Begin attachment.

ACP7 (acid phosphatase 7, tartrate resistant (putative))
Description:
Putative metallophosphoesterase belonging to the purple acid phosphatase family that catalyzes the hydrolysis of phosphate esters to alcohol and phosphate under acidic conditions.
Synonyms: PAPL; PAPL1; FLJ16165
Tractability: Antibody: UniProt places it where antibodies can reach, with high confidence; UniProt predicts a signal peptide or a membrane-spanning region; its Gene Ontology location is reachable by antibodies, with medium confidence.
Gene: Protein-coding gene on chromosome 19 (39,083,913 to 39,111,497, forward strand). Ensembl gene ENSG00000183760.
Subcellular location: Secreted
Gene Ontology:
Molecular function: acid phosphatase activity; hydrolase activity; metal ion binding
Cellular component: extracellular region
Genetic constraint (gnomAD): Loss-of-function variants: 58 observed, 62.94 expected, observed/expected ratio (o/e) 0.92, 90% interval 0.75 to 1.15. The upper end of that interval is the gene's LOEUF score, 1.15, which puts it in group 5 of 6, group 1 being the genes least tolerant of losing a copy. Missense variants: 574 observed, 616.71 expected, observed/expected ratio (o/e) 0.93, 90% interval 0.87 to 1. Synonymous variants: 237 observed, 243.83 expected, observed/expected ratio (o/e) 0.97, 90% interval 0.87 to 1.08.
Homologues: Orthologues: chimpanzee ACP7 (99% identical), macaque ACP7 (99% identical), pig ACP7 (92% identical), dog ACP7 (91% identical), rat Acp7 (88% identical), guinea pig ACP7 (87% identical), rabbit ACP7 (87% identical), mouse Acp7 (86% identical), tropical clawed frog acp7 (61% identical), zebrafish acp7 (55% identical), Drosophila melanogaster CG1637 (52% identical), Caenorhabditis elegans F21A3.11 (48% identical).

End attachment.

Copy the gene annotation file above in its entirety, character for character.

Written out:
ACP7 (acid phosphatase 7, tartrate resistant (putative))
Description:
Putative metallophosphoesterase belonging to the purple acid phosphatase family that catalyzes the hydrolysis of phosphate esters to alcohol and phosphate under acidic conditions.
Synonyms: PAPL; PAPL1; FLJ16165
Tractability: Antibody: UniProt places it where antibodies can reach, with high confidence; UniProt predicts a signal peptide or a membrane-spanning region; its Gene Ontology location is reachable by antibodies, with medium confidence.
Gene: Protein-coding gene on chromosome 19 (39,083,913 to 39,111,497, forward strand). Ensembl gene ENSG00000183760.
Subcellular location: Secreted
Gene Ontology:
Molecular function: acid phosphatase activity; hydrolase activity; metal ion binding
Cellular component: extracellular region
Genetic constraint (gnomAD): Loss-of-function variants: 58 observed, 62.94 expected, observed/expected ratio (o/e) 0.92, 90% interval 0.75 to 1.15. The upper end of that interval is the gene's LOEUF score, 1.15, which puts it in group 5 of 6, group 1 being the genes least tolerant of losing a copy. Missense variants: 574 observed, 616.71 expected, observed/expected ratio (o/e) 0.93, 90% interval 0.87 to 1. Synonymous variants: 237 observed, 243.83 expected, observed/expected ratio (o/e) 0.97, 90% interval 0.87 to 1.08.
Homologues: Orthologues: chimpanzee ACP7 (99% identical), macaque ACP7 (99% identical), pig ACP7 (92% identical), dog ACP7 (91% identical), rat Acp7 (88% identical), guinea pig ACP7 (87% identical), rabbit ACP7 (87% identical), mouse Acp7 (86% identical), tropical clawed frog acp7 (61% identical), zebrafish acp7 (55% identical), Drosophila melanogaster CG1637 (52% identical), Caenorhabditis elegans F21A3.11 (48% identical).